Investigations continue, and SIGAR reported that the university signed a 19-page agreement on March 29 with USAID suspension officials “to deal with long-standing management and accountability issues.”
The AUAF rejected the charges of “missing millions” in a May 31 statement and noted that the university is “widely considered the single most important and visible legacy of development spending in Afghanistan,” which has created the “backbone of a new generation of Afghan leaders.”
At the recent graduation ceremony, the U.S. ambassador to Afghanistan, John Bass, extolled the value of the university in an interview.
“You see the return on this investment every day, in the form of past graduates of the university that are now in substantial positions in government and the private sector,” he says. Waging war and boosting education are “different facets” of the U.S. approach to the “ongoing challenges of extremist ideology and terrorism.”
Dilemma for families
Students say the first challenge of attending AUAF – and the first impact they feel – is often at home.
“My family are supportive of education, but I must say – and the girls here can also attest – when it comes to the American University, the name ‘American’ is included, and you are studying with boys, [so] it puts them in a dilemma,” says Onaba Payab, the first AUAF valedictorian, who later studied under a Fulbright scholarship in California and is now the AUAF director of advancement.
“It’s not that they don’t want it, but it’s the peer pressure they feel from society – ‘Oh, who is going to marry your daughter? And is she a nice person when she graduates?’” says Ms. Payab.
In her case, every one of her 60 or so cousins and uncles criticized her decision to attend AUAF, she says. But today their own daughters are studying at university, and she has become a family decision-maker.
“Right now my father – even if he is buying land in my hometown in Logar, even small things happening in my family – he asks and consults me,” says Ms. Payab. “But a few years ago that didn’t exist. So I can clearly see the impact the education in this university has on me.”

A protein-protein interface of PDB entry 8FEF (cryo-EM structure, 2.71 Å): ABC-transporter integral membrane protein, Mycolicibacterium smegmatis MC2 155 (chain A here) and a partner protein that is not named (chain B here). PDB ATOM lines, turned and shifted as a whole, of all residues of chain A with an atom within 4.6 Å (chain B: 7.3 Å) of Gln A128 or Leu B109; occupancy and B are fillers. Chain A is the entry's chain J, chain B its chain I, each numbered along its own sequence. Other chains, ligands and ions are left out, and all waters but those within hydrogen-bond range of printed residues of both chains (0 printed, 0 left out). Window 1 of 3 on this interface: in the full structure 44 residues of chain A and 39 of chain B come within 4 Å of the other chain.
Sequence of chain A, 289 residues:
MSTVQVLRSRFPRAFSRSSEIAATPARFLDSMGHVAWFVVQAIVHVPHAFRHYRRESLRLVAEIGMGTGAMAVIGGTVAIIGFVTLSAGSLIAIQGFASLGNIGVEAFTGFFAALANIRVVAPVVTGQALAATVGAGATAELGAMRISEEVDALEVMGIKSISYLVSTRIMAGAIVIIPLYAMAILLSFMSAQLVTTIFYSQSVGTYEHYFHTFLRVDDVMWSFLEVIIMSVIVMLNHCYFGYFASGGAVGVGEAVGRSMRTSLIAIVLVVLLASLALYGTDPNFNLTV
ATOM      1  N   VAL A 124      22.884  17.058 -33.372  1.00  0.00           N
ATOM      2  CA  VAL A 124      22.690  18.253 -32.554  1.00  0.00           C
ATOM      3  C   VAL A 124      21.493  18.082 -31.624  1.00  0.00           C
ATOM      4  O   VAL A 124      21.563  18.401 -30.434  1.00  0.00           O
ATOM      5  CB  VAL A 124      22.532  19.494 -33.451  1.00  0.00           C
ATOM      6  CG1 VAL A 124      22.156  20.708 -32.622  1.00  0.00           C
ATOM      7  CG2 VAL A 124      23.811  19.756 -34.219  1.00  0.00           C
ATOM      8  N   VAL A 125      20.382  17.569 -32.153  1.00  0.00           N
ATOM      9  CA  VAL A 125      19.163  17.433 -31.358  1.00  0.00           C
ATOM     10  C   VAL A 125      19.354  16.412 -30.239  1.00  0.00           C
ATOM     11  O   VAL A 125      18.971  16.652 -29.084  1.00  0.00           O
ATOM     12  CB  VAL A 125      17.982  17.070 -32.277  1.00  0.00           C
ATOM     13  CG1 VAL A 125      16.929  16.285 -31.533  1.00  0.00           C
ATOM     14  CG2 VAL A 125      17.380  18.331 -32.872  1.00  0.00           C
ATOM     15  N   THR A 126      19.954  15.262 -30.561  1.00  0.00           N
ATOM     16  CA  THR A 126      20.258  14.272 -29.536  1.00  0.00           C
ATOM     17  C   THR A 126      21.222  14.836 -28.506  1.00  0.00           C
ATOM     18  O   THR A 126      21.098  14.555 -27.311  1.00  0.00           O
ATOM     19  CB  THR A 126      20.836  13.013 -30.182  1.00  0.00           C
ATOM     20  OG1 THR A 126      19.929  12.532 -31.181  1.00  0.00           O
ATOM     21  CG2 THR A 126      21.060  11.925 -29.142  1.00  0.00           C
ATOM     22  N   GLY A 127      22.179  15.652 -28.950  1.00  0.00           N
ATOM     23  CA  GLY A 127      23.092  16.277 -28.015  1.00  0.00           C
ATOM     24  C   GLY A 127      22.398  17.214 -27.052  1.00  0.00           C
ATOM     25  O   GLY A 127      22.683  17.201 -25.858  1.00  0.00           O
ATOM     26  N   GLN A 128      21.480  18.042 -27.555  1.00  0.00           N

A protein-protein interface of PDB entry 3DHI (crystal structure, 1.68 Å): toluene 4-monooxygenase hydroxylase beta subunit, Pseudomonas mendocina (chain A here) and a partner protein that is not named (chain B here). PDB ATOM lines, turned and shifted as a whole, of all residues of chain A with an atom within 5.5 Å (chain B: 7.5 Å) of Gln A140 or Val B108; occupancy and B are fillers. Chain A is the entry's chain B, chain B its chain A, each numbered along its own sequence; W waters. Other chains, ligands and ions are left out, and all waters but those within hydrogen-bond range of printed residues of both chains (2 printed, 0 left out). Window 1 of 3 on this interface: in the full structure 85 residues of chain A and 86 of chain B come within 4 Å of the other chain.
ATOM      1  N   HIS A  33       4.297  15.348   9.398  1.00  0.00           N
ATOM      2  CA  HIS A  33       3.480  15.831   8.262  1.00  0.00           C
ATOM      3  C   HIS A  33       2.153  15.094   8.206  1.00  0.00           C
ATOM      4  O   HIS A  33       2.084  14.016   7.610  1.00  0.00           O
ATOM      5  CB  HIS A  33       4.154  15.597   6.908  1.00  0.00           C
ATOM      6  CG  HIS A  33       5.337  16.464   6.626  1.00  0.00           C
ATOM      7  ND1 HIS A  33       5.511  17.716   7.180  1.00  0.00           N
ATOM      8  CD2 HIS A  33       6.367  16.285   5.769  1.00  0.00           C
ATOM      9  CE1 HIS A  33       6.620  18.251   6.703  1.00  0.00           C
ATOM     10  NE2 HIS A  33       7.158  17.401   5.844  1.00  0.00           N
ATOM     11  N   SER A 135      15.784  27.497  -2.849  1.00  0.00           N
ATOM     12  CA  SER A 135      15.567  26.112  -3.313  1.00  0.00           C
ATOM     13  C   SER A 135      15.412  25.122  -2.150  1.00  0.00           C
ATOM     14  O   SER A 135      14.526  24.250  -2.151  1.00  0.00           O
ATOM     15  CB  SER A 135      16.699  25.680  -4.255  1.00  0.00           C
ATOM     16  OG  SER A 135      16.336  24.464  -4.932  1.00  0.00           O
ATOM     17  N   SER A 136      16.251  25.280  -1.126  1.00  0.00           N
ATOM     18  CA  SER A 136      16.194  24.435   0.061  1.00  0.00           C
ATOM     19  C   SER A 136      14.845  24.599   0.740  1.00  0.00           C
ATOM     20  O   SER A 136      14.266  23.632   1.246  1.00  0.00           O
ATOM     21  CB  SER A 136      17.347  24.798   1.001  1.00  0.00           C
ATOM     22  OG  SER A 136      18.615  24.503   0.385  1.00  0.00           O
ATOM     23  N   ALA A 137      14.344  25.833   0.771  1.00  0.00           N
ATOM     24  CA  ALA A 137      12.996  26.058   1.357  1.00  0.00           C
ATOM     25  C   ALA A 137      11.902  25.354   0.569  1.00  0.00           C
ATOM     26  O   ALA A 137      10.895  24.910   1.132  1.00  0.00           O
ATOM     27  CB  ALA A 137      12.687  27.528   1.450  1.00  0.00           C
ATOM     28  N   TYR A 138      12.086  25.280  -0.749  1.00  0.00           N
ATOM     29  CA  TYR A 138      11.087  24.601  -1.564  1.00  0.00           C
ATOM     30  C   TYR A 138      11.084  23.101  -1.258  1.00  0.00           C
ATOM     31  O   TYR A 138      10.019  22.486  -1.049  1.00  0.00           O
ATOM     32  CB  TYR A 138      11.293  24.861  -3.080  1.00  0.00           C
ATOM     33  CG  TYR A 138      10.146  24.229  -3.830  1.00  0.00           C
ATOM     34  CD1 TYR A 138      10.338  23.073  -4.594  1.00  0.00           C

AUAF influence stretches beyond families, says Zainab Azizi, a graduating law student who is a World Economic Forum “Global Shaper,” a platform for youth volunteers that maintains a hub in Kabul.
“The standards built here are being learned by other institutions in Kabul, and that is a huge impact on Afghanistan’s future and its politics, and a huge impact on the mindset of people,” says Ms. Azizi.
“Whether from business, computer science, politics, law, or the judiciary ... that ‘Americanization,’ as some people call it, is an enlightenment to all Afghans,” says Ms. Azizi. Graduates “do better services for their own communities. ... They are transferring their own knowledge, that professionalism they have learned here.”
Beyond American University
And that should be shared beyond AUAF walls, says Hameedullah Hassani, the graduating student body president, who is also a student at the Afghan Ministry of Foreign Affair’s Institute of Diplomacy.
“We don’t want them to establish more [American] universities here; we want them to spend that money to strengthen our universities here,” to ensure future sustainability, says Mr. Hameedullah.
One result would be more dialogue in politics, rather than the violence. Student elections provide an example, where two best friends might be vying for votes.
“After one week, they are again best friends,” says Mr. Hameedullah. “In the broader aspect of Afghanistan, we have competition in rural areas and provinces, with guns. But [at AUAF] the competitions are with words, and the competitors accept and respect each other’s ideas.”
Given the choice, some also prefer the AUAF model over more war.
“As an Afghan, I want more education centers from America, rather than bombarding us,” says Ms. Khpalwak. “Please make more universities like this. ... Shower us with knowledge, with books and the arts, not with bombs.”